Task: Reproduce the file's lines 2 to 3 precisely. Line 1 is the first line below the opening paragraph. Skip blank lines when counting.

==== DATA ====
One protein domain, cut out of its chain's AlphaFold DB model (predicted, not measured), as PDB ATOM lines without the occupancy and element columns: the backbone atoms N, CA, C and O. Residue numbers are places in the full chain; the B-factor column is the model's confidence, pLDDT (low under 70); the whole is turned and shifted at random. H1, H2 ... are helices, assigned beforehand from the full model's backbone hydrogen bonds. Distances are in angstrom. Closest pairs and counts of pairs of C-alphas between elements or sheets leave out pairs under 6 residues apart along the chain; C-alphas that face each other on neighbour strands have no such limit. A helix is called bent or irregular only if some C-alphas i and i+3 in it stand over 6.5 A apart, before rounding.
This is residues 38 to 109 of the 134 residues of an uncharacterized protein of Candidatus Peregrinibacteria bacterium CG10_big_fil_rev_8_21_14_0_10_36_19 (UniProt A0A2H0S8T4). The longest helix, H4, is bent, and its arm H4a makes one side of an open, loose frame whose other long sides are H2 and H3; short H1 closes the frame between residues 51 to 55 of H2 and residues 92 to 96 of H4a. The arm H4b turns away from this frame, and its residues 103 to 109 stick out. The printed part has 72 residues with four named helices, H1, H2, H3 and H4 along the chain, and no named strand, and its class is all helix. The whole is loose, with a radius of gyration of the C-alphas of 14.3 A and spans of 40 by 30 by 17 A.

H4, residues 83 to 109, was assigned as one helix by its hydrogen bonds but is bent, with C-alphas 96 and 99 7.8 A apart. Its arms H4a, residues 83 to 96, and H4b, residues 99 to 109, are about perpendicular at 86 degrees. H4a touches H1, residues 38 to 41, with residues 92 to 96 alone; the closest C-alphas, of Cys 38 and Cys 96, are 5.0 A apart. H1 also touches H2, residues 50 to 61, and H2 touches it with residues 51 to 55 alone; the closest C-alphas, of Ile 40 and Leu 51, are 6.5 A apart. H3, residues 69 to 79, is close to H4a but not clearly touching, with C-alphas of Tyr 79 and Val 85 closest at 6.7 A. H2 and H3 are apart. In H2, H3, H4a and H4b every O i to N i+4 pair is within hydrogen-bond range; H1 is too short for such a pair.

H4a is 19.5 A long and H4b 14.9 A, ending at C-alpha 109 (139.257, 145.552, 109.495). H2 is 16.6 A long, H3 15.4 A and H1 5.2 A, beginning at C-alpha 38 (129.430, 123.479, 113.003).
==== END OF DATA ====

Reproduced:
H4, residues 83 to 109, was assigned as one helix by its hydrogen bonds but is bent, with C-alphas 96 and 99 7.8 A apart. Its arms H4a, residues 83 to 96, and H4b, residues 99 to 109, are about perpendicular at 86 degrees. H4a touches H1, residues 38 to 41, with residues 92 to 96 alone; the closest C-alphas, of Cys 38 and Cys 96, are 5.0 A apart. H1 also touches H2, residues 50 to 61, and H2 touches it with residues 51 to 55 alone; the closest C-alphas, of Ile 40 and Leu 51, are 6.5 A apart. H3, residues 69 to 79, is close to H4a but not clearly touching, with C-alphas of Tyr 79 and Val 85 closest at 6.7 A. H2 and H3 are apart. In H2, H3, H4a and H4b every O i to N i+4 pair is within hydrogen-bond range; H1 is too short for such a pair.

H4a is 19.5 A long and H4b 14.9 A, ending at C-alpha 109 (139.257, 145.552, 109.495). H2 is 16.6 A long, H3 15.4 A and H1 5.2 A, beginning at C-alpha 38 (129.430, 123.479, 113.003).